Samsung bills the B3310 as a 'compact socialiser', although we prefer to think of it as a gregarious dwarf. Offering GPRS, Edge and Bluetooth connectivity, a choice of several bright colours, and a very low price point, this phone is well and truly aimed at the teenage market. You can pick it up for free on a £10-per-month, 24-month contract, for £60 on a pay-as-you-go deal, or for about £90 SIM-free.
The B3310 manages to pack an impressive range of features into its tiny body. Despite measuring only 54 by 91 by 17mm, it offers a pull-out, full Qwerty keyboard, a 2-megapixel camera with video-recording capability, and a built-in FM radio. There's also a microSD slot hidden under the battery, so you can expand the phone's 40MB of on-board storage.
Physically, the B3310's most distinctive feature is that the number keys are placed down the left-hand side of the phone's front. The idea is that, when you pull out the Qwerty keyboard and turn the phone on its side, the number keys are where you'd expect them to be on a computer keyboard. It's a good idea, but it quickly becomes frustrating when you're trying to dial the number of your local Chinese takeaway vendor in a hurry, and the glossy finish on the keys makes it tricky to identify symbols.
As for the pull-out keyboard, the keys themselves are extremely small. Although typing on the keyboard is far from impossible, it could hardly be called comfortable. The spacebar is tiny too, which means texting on the B3310 is a halting affair -- not ideal on a phone designed for keeping friends in the loop.
The B3310 doesn't exactly look like the classiest piece of kit on the market but, despite its cheap appearance, we had no issues with its build quality. Although entirely plastic, the phone's casing is solid enough, and it feels unlikely to fall apart after a few accidental drops.
The B3310 features an on-board music player, but forces you to use the headphones that come bundled with the handset -- with no 3.5mm socket, using your own pair is out of the question. Unsurprisingly, the bundled set aren't particularly comfortable and don't sound great, which seriously hampers the B3310's capability as a music phone.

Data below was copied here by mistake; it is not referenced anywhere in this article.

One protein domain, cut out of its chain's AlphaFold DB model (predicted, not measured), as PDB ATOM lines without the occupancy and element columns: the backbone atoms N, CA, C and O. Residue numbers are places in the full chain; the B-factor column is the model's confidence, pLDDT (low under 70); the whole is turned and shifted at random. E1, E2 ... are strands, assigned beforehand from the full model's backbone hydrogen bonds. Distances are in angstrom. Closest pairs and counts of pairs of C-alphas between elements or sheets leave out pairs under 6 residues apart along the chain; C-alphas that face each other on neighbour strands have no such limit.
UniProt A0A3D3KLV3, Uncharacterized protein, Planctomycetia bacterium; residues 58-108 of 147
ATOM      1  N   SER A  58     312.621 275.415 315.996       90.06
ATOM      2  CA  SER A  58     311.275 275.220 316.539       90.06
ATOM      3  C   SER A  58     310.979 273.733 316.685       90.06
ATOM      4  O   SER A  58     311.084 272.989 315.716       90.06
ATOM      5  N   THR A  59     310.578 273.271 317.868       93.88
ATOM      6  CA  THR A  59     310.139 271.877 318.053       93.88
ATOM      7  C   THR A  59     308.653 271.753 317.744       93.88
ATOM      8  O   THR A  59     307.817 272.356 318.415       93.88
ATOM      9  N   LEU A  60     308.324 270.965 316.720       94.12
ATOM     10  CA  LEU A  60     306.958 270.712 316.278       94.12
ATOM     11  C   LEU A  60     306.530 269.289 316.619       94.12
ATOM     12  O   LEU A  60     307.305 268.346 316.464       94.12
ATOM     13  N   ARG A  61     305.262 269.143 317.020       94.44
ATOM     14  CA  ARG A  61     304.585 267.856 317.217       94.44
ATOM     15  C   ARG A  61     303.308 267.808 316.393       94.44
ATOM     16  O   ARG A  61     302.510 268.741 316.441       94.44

This phone puts a serious emphasis on social-networking. The home screen features direct links to Facebook and MySpace, which is useful for keeping your status updated on the move, although we'd question the relevance of the MySpace link nowadays. Although MySpace is still popular with a younger audience, this link will be a useless feature that simply takes up space on the home screen for many people.
There's a built-in Web browser but, as the B3310 lacks 3G and Wi-Fi connectivity, surfing the Internet is an unbearably slow experience. The social-media functions fare marginally better, as they've been streamlined to consume less data, but be aware that any particularly speedy browsing will be out of the question.
Converse with clarity
The B3310's call quality is solid, with conversations coming through very clearly. Its battery life is impressive too. With 5 hours of call time and over a week of standby time, you're unlikely to be frantically hunting for your charger every few days.
The camera has a maximum resolution of 1,600x1,200 pixels, and doesn't produce great-quality photos, but the software is pleasingly fast when shooting both still images and videos. It'll serve you well if your priority is capturing the moment, rather than producing images with top-notch quality.
It's hard to hate the Samsung B3310 too much, since it packs an impressive range of features into a highly affordable package. Nevertheless, the uncomfortable keyboard and some menu-navigation niggles will undoubtedly start to grate with extended use.
Edited by Charles Kloet